Sarifakioglu E, Yilmaz AE, Gorpelioglu C, Orun E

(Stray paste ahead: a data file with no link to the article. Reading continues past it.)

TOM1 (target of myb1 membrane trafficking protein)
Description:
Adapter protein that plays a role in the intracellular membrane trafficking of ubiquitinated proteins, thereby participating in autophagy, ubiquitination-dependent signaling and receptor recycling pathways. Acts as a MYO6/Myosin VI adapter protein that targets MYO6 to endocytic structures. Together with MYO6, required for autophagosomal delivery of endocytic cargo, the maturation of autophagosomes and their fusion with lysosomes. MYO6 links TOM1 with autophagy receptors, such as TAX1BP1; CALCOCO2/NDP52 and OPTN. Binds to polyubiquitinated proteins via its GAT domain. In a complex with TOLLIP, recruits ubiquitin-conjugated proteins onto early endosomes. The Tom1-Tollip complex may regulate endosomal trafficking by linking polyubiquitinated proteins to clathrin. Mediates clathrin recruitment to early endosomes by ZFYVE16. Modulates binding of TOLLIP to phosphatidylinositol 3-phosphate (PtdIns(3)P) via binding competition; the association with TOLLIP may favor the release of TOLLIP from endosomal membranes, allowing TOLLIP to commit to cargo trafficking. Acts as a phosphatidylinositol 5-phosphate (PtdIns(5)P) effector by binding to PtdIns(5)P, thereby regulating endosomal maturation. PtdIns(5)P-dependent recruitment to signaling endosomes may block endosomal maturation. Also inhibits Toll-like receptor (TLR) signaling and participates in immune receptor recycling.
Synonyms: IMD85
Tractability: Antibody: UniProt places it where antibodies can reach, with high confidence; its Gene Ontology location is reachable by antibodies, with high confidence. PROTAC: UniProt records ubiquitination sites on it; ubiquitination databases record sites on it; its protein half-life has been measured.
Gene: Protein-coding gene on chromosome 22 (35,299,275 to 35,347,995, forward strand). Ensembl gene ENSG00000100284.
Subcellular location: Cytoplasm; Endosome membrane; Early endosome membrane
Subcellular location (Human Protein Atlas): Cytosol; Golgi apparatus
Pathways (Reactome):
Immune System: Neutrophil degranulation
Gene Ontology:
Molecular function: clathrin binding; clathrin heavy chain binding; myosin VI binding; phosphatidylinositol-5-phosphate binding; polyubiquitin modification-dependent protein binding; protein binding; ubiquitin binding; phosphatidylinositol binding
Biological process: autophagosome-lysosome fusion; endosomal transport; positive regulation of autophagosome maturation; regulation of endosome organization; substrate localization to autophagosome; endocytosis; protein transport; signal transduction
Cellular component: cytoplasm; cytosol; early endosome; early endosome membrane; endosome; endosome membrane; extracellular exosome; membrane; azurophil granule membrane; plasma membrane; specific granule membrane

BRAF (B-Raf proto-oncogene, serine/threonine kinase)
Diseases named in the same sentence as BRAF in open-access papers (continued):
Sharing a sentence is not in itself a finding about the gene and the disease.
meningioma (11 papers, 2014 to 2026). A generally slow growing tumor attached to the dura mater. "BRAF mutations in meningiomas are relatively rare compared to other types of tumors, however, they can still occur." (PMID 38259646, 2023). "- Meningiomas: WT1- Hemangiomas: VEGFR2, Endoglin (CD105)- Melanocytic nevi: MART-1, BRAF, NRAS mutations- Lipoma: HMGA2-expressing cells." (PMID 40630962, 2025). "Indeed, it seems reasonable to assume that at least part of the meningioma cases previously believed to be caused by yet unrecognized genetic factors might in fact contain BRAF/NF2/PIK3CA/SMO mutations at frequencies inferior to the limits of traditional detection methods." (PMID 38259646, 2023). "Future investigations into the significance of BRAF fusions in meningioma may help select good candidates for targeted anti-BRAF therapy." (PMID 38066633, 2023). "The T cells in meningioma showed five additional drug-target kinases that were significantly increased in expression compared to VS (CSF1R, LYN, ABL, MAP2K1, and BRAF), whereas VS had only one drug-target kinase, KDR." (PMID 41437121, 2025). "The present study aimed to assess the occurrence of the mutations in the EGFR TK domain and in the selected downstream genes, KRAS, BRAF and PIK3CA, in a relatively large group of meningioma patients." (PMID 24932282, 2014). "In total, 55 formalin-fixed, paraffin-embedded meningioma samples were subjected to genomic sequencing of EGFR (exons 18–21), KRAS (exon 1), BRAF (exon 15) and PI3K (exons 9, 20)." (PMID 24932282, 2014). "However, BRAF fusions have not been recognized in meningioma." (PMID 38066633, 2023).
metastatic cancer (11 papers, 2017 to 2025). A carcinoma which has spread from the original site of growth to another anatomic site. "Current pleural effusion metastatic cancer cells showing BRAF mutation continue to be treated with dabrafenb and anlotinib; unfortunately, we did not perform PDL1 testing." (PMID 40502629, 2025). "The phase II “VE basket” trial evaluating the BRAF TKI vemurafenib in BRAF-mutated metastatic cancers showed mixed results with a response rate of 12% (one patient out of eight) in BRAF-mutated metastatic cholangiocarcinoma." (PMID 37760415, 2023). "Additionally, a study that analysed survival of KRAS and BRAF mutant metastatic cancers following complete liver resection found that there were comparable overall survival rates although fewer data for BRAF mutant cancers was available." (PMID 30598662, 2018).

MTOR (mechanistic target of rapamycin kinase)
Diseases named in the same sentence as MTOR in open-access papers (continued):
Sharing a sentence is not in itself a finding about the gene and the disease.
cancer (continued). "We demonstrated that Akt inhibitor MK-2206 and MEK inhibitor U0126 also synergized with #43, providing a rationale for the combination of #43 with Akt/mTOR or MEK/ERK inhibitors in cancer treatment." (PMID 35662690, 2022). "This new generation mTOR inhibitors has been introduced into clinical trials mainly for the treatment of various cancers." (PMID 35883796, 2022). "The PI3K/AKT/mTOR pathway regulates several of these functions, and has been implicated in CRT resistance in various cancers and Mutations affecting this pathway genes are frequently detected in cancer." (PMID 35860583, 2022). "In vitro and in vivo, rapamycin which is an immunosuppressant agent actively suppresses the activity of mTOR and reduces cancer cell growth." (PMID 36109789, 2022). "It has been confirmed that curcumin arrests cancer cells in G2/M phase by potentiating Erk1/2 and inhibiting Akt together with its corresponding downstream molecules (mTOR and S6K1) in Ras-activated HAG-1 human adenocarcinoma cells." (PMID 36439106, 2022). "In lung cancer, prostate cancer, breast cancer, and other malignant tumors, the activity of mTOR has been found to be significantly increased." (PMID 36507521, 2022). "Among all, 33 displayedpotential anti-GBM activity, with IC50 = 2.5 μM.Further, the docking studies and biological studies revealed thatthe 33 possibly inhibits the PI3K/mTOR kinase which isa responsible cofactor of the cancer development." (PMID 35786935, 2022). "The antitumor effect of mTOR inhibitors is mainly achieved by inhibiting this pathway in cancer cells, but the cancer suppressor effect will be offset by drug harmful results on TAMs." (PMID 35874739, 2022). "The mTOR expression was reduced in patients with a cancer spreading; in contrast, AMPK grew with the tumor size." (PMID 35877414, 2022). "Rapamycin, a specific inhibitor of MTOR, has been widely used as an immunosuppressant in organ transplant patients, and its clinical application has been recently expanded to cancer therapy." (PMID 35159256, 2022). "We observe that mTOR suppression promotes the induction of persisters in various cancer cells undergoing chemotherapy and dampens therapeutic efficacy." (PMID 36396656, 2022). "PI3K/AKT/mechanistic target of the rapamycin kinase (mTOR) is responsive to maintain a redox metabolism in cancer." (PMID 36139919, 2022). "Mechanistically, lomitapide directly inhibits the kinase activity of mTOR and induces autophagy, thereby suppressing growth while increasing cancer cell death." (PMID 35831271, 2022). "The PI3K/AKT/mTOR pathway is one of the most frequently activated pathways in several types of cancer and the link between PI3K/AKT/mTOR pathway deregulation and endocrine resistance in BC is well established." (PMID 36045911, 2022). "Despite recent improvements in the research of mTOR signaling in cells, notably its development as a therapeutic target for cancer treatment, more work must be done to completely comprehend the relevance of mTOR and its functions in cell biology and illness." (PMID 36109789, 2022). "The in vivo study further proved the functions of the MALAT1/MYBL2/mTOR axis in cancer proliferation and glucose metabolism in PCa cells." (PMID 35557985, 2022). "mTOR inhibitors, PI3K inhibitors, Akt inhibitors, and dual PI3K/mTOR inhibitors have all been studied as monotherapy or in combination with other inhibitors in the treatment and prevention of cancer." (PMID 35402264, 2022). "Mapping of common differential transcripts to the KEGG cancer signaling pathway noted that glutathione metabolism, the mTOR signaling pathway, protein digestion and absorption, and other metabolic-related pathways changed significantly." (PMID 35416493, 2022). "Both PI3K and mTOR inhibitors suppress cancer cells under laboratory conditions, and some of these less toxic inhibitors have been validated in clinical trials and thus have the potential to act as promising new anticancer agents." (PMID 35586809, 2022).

Hair loss in children can have psychologic effects that interfere with a child’s growth and development. In our case series, we evaluated 1003 children aged 0 months to 17 years who presented to the pediatric and dermatology outpatient clinics at Fatih University, Ankara, Turkey, from December 2009 through October 2010. The patients were routinely examined for scalp disorders and hair loss. We documented 69 patients with scalp disorders and hair loss, most commonly seborrheic dermatitis (SD), transient neonatal hair loss (TNHL), alopecia areata (AA), temporal triangular alopecia (TTA), and pityriasis amiantacea (PA). The clinical presentation of scalp disorders and hair loss in children varies widely and may be attributed to congenital or acquired causes. Hair loss in children can be associated with serious illness. Therefore, hair examination by a pediatrician or dermatologist is an important part of the physical examination.